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What does your typical grocery list consist of?

I used to go grocery shopping every other week. I would make a list of what we were going to have for suppers for 2 weeks, look at what I had on hand and then make a grocery list.

Now I feel like I have completely forgotten how to do that. I did that for 12 yrs and suddenly all I can manage to spend at the store is $50.

I realize my lifestyle has changed now that I'm divorced and there are certain foods that I don't *have* to have in the house (my ex had a list of foods that I always had to have in the house).

Anyone else experience this? Help!

Answer Question

Asked by tempsingl3mom at 8:19 PM on Oct. 2, 2013 in Food & Drink

Level 26 (27,595 Credits)
Answers (10)
  • I make a meal plan for the week and shop for the things I need for those things minus what I already have of course. I also list potential breakfast, snacks and any lunches we may be eating at home together.

    Answer by But_Mommie at 8:20 PM on Oct. 2, 2013

  • never is there a typical list here, we look for different evey time we go.
    Milk, butter, bread is the only thinkg we def get each trip

    Answer by luvmygrandgirl at 8:37 PM on Oct. 2, 2013

  • bread, tortillas, cheese, milk, bananas, 2 liters, OJ, and tuna...everything else is meal specific and i try to make some different stuff every 2 weeks.

    Answer by okmanders at 9:17 PM on Oct. 2, 2013

  • I was just thinking about this the other day, but from the opposite perspective, how my shopping list has changed now that I have a family versus when I lived alone after my divorce. Milk, yogurt, eggs, cheese, fresh fruit, sometimes meat, cereal, soups. Oh, and frozen stuff. My boyfriend wants to have frozen pizzas and taquitos and things around.

    Answer by Ballad at 9:25 PM on Oct. 2, 2013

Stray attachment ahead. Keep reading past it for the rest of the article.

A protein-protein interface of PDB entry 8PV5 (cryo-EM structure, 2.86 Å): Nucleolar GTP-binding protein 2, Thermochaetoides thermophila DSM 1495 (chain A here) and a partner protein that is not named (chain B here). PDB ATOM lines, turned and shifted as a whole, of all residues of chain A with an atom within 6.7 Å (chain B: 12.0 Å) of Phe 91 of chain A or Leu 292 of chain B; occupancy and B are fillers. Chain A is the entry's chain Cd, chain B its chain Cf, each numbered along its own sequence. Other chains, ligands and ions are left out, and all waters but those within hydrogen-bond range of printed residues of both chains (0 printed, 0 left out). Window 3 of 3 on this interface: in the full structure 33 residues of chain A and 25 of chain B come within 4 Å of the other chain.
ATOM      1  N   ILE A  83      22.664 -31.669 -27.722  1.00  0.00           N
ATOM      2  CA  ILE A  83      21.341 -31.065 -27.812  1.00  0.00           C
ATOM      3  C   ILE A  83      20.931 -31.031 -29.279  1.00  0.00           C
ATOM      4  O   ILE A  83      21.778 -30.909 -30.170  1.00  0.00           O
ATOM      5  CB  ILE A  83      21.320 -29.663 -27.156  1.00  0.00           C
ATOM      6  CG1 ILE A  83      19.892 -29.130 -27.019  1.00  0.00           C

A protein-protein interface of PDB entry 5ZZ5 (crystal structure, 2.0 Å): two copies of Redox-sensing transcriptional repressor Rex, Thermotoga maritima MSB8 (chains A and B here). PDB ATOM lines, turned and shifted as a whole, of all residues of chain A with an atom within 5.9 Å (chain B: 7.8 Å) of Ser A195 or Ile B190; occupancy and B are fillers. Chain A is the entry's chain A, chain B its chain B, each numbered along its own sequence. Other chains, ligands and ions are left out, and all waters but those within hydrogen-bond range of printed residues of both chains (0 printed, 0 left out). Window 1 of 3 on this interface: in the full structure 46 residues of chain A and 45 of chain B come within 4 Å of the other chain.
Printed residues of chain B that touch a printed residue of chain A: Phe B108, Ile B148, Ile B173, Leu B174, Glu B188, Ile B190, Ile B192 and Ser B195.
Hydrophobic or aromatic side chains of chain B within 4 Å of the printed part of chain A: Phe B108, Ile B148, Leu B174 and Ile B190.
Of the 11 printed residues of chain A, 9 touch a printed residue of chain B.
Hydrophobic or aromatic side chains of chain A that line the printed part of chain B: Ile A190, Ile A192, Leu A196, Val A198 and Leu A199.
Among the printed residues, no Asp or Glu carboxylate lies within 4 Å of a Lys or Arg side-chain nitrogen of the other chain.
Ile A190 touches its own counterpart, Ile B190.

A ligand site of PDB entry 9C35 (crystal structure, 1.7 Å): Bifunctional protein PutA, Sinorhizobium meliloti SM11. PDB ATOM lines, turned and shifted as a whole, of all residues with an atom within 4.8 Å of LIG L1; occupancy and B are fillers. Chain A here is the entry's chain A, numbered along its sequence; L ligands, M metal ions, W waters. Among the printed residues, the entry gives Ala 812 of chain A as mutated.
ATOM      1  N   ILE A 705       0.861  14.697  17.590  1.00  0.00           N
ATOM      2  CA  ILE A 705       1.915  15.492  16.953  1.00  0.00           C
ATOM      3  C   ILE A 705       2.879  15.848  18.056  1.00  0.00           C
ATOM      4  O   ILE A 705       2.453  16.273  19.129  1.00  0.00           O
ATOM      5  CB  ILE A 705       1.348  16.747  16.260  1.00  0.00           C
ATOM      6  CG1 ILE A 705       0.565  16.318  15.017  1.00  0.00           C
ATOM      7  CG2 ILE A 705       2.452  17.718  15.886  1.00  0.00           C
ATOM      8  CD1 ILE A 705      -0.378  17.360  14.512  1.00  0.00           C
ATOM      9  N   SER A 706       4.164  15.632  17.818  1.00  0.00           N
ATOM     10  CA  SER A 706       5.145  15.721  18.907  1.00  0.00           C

• bread, milk, eggs, tortillas, chicken breasts, zero cal. spray butter, creamer, oatmeal, cheese, some frozen stuff- including veggies, bananas, hash browns, apple sauce...

    Answer by charlotsomtimes at 9:32 PM on Oct. 2, 2013

  • Were you wanting to spend more money?

    Typical list for us includes milk, yogurt, bread, eggs, cheese, produce and meat.

    Answer by MoonFox4 at 10:16 PM on Oct. 2, 2013

  • I have a basic list of perishables we use every week like bread, dairy, fresh fruit, fresh veg, and things like cereal and lunch box items, and then I look at what is on sale for meats and fish and build a weekly menu around those. I also stock up on things like paper goods, health and beauty, and cleaning items when they are on sale so I get them cheaply and don't have to buy them so often. I also keep a running list on the fridge of things we need so I get everything in one trip.

    Answer by tessiedawg at 10:19 PM on Oct. 2, 2013

  • Meal planning before shopping costs more money, not less. Cook with what you have, and if you don't have it, you're not eating it that week. Shop for what's on sale, and use the web to confirm it's a real sale and not marked down 2 cents sale. My usual shopping - fresh produce, cheese, eggs, milk, meat, anything we're low on that is on deep sale. If there's no good produce on sale, or I get there and it looks like crap, we supplement with frozen (already have them at home). The sale cycle works so that everything you buy will be on sale at some point at least once in a 3 month period. Start slowly building up a stockpile of your staples - just pick one category at a time and then maintain it.

    Answer by NotPanicking at 11:42 PM on Oct. 2, 2013

  • I just started the planning meals things, but there are a few things we always have around. Cereal (mostly cheerios), milk, soy milk, fruit, whole grain pasta, chicken, soup, whole grain bread. I go for groceries 2 times a month (other than if we run out of milk, then I have to run for milk), and spend about $150 each trip, sometimes a little more, sometimes a little less.

    Answer by AF4life at 12:28 AM on Oct. 3, 2013

  • Meal planning before shopping costs more money, not less.

    That depends on how you meal plan. If you plan around the local sales and what you have left in you pantry it cost less. Not to mention what you plan. If you plan on several 'low cost' meals per week it is going to cost less than if you planned lasagna and ribs every week. For people who benefit form meal planning, it isn't just writing down a bunch of things the families likes to eat. A good bit of consideration and budgeting goes into it. That part is rarely discussed.

    Answer by Anonymous at 6:28 AM on Oct. 3, 2013

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